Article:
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Optimization of sphere and cyliners (Electrical physics)

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jlee167
#1
Jul18-14, 02:28 AM
P: 1
I recently noticed that I have blindly used optimization in some problems that involve symmetrical insulating/conducting spheres and cylindrical shells.
For example, when calculating outer electric field caused by a spherical insulator/conductor, I just treated these as a simple point charge located at their center, and those ways rendered correct answers. Also, in a question involving an infinite cylindrical shell, (given charge density), I treated it as a simple line charge located at its center, and it also gave me a right answer. However, I am still not convinced how this works mathematically. Is it just a way of simplifying problem for faster calculation, or is there any theorem / definiton that fully explain the validity of this simplification?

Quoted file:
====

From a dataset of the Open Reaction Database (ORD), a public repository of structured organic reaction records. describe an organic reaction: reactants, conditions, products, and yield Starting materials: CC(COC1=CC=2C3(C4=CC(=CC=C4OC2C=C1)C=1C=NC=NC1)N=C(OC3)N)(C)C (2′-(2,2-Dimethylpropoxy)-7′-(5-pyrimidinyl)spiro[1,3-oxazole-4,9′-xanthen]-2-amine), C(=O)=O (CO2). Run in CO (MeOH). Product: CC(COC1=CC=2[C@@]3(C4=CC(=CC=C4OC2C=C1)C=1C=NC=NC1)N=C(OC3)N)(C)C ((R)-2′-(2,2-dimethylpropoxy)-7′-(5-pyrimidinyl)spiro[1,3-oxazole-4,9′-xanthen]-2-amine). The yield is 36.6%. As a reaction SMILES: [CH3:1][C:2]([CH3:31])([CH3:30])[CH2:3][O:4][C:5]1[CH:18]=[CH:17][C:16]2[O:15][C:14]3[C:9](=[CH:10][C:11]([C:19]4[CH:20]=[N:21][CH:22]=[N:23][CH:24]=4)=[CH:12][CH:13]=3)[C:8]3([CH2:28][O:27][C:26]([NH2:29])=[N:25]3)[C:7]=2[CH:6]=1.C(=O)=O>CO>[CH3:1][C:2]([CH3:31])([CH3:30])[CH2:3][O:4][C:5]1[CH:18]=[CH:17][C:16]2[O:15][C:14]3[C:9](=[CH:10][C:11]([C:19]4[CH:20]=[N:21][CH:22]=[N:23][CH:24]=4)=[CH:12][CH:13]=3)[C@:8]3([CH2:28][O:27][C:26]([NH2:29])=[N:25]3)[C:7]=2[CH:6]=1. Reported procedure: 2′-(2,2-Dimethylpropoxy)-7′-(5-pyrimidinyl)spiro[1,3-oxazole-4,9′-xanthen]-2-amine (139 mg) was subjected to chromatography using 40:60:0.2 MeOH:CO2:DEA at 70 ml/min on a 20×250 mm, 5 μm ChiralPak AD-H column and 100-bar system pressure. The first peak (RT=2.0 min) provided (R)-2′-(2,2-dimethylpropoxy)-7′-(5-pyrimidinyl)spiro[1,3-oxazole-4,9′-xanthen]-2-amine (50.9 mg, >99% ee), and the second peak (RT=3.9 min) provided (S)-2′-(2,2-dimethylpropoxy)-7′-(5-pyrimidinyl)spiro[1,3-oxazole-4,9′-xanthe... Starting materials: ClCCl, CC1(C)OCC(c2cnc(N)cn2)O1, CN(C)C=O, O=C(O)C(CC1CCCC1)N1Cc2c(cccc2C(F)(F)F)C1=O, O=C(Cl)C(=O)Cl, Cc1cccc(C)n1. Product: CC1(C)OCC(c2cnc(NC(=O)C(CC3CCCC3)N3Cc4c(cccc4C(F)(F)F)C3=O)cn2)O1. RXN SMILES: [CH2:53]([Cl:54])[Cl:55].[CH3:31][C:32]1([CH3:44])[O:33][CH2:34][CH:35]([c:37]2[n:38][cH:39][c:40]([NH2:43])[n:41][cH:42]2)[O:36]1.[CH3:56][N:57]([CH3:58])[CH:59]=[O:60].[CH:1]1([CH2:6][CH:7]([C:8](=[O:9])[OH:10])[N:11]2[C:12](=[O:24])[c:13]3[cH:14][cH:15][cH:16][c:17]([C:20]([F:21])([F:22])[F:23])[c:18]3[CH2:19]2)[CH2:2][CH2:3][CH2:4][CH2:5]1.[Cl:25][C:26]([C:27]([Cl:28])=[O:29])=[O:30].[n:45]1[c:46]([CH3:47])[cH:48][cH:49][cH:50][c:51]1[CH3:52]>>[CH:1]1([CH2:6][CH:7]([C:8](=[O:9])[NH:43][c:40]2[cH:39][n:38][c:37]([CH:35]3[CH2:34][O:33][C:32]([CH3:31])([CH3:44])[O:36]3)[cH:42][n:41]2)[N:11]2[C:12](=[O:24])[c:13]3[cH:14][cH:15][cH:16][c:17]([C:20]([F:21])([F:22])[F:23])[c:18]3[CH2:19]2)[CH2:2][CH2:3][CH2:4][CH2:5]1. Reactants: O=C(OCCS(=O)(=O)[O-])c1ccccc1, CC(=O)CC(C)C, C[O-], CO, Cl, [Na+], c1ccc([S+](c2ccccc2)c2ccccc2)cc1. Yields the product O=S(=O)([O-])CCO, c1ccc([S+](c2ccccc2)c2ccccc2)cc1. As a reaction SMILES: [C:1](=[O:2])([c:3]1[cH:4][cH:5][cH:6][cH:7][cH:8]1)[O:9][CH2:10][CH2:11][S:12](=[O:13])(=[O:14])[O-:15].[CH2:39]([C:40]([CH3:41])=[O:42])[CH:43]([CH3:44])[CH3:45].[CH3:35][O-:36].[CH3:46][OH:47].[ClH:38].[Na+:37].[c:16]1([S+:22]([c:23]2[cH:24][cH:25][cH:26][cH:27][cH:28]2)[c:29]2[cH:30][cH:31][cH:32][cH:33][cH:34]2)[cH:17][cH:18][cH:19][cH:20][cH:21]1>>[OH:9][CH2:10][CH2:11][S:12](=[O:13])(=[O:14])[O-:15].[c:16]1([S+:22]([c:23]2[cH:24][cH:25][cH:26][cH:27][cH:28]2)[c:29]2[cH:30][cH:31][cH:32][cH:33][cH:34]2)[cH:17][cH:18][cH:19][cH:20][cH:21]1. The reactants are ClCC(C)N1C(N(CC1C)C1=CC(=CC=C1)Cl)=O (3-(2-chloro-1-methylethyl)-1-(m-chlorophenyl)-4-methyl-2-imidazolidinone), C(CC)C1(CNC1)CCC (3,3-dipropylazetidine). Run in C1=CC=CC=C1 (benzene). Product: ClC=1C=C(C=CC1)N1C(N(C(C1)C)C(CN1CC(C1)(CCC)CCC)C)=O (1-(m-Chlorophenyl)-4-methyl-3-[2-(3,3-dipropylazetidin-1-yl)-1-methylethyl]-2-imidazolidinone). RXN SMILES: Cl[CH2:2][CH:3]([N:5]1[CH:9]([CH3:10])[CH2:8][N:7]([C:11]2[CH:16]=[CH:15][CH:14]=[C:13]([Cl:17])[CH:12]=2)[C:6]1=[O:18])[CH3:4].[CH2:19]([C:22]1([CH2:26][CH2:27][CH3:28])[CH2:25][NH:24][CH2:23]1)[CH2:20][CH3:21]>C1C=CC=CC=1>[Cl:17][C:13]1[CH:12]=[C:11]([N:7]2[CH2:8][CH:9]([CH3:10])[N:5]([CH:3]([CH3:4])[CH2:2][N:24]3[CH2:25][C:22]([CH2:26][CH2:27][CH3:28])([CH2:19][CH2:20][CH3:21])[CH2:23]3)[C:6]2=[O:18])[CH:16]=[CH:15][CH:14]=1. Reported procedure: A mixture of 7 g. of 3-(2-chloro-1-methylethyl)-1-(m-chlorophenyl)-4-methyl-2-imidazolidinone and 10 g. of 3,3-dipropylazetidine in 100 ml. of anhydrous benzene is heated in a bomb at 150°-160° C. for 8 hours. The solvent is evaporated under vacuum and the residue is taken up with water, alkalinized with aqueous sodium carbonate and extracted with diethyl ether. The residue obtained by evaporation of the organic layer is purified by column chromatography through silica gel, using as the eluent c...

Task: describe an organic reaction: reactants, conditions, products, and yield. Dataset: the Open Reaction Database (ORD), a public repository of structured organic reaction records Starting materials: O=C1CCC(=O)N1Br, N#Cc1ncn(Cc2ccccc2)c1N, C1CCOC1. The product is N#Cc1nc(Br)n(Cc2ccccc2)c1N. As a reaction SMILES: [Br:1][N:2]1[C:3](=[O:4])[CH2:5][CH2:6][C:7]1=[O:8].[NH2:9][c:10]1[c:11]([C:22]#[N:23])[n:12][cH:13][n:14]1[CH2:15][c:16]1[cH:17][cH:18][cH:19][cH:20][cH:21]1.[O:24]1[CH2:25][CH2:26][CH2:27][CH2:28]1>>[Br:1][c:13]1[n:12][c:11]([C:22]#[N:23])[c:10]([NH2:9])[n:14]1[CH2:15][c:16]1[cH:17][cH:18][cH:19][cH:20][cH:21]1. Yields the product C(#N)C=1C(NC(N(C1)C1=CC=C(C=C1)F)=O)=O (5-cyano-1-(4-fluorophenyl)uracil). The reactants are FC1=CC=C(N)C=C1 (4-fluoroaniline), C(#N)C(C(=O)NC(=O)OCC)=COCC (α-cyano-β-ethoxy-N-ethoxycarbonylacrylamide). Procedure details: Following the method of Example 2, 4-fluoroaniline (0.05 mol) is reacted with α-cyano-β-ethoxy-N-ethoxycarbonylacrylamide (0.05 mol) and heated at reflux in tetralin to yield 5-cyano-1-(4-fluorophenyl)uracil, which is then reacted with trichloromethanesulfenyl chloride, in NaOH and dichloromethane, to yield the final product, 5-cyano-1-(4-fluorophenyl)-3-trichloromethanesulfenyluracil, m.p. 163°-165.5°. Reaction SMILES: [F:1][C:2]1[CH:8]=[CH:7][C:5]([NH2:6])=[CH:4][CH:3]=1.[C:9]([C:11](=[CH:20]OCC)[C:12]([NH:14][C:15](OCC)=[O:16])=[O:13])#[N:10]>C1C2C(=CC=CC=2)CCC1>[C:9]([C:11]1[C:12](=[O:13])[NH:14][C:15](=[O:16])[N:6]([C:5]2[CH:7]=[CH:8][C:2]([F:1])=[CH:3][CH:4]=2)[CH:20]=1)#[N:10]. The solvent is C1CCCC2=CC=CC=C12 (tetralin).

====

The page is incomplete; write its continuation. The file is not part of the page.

I would appreciate some help
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Simon Bridge
#2
Jul18-14, 08:47 AM
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Look up Gausses Law.

You've noticed that the "optimization" only works for simple geometries, and only outside the objects in question.


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